Sleeping on the job was once considered taboo, but today, more companies are encouraging employees to take a mid-shift snooze. And it’s a wise practice: 29 percent of workers report falling asleep or becoming very sleepy at work, and a lack of sleep costs the United States $63 billion each year in lost productivity.
March is Sleep Awareness Month. The American Academy of Sleep Medicine and the Sleep Research Society determined that adults require at least 7 hours of sleep per day to promote optimal health. Short sleep duration (< 7 hours per day) has been linked to various negative health outcomes including cardiovascular disease, obesity, and depression, as well as safety issues related to drowsy driving and injuries.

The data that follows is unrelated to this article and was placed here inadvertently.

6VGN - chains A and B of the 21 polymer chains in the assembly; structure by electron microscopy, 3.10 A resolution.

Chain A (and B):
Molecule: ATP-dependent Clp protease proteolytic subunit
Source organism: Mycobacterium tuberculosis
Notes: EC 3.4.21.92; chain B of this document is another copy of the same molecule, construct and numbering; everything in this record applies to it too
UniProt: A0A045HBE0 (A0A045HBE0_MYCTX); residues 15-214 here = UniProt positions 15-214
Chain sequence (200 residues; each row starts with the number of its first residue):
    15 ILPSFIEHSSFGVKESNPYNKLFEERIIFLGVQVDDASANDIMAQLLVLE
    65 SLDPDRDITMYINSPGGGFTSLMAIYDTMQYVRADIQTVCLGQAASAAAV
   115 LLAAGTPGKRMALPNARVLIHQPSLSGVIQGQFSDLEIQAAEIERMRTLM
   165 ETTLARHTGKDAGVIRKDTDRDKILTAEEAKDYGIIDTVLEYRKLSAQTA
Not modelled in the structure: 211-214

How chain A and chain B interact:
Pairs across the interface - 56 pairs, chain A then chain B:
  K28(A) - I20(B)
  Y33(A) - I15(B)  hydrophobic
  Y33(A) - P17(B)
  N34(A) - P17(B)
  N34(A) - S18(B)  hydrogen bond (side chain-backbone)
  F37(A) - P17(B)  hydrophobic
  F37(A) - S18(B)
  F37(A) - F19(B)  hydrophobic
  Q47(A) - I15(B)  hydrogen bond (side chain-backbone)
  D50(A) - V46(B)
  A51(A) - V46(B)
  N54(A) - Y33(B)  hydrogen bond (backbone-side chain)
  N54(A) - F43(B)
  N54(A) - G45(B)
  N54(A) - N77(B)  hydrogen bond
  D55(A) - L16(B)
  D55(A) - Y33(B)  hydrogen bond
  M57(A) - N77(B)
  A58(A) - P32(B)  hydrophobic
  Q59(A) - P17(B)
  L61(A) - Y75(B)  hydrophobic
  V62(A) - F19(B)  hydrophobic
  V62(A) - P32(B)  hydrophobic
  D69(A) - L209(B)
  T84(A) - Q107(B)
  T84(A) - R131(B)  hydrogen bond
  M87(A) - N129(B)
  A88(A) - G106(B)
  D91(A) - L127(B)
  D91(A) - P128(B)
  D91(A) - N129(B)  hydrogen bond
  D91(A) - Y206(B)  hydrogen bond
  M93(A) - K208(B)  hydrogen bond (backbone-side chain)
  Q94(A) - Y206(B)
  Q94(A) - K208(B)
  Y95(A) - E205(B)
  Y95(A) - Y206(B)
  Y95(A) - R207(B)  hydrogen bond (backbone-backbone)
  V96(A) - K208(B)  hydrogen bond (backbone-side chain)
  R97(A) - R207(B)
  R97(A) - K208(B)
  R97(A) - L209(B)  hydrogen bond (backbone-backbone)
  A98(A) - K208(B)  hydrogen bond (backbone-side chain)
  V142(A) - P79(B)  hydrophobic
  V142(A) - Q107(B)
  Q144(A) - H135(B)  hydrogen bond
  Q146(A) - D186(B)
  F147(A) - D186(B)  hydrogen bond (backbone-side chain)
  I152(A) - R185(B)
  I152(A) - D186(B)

We all need it, even crave it, but many of us find it difficult to get the recommended amount for our health: it is sleep. Healthy People 2020, which outlines the national health goals for the next decade, recommends that adults get 7 or more hours of sleep each day.
Some senior business people skillfully and consciously manage their sleep, emerging refreshed and alert after crossing multiple time zones or working late into the night. Yet we all know caffeinated and careworn executives who, after hours of wakeful slumber, struggle to recall simple facts, seem disengaged and uninspired, lack patience with others, and can’t think through problems or reach clear-cut decisions.